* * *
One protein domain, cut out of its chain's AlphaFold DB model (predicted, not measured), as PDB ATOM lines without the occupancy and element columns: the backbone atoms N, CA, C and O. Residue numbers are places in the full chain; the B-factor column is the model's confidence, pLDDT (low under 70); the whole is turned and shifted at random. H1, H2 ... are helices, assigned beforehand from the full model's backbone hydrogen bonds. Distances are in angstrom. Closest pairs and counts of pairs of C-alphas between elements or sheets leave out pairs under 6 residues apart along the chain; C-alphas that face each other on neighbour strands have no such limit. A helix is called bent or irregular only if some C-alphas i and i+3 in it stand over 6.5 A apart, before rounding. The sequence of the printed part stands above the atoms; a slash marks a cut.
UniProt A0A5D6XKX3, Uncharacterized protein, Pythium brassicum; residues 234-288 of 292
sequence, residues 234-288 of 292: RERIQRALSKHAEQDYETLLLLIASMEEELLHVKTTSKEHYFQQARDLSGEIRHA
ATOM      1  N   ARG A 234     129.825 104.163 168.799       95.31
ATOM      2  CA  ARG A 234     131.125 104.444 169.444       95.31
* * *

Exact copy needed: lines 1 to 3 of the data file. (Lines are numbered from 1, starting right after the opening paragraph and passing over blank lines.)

UniProt A0A5D6XKX3, Uncharacterized protein, Pythium brassicum; residues 234-288 of 292
sequence, residues 234-288 of 292: RERIQRALSKHAEQDYETLLLLIASMEEELLHVKTTSKEHYFQQARDLSGEIRHA
ATOM      1  N   ARG A 234     129.825 104.163 168.799       95.31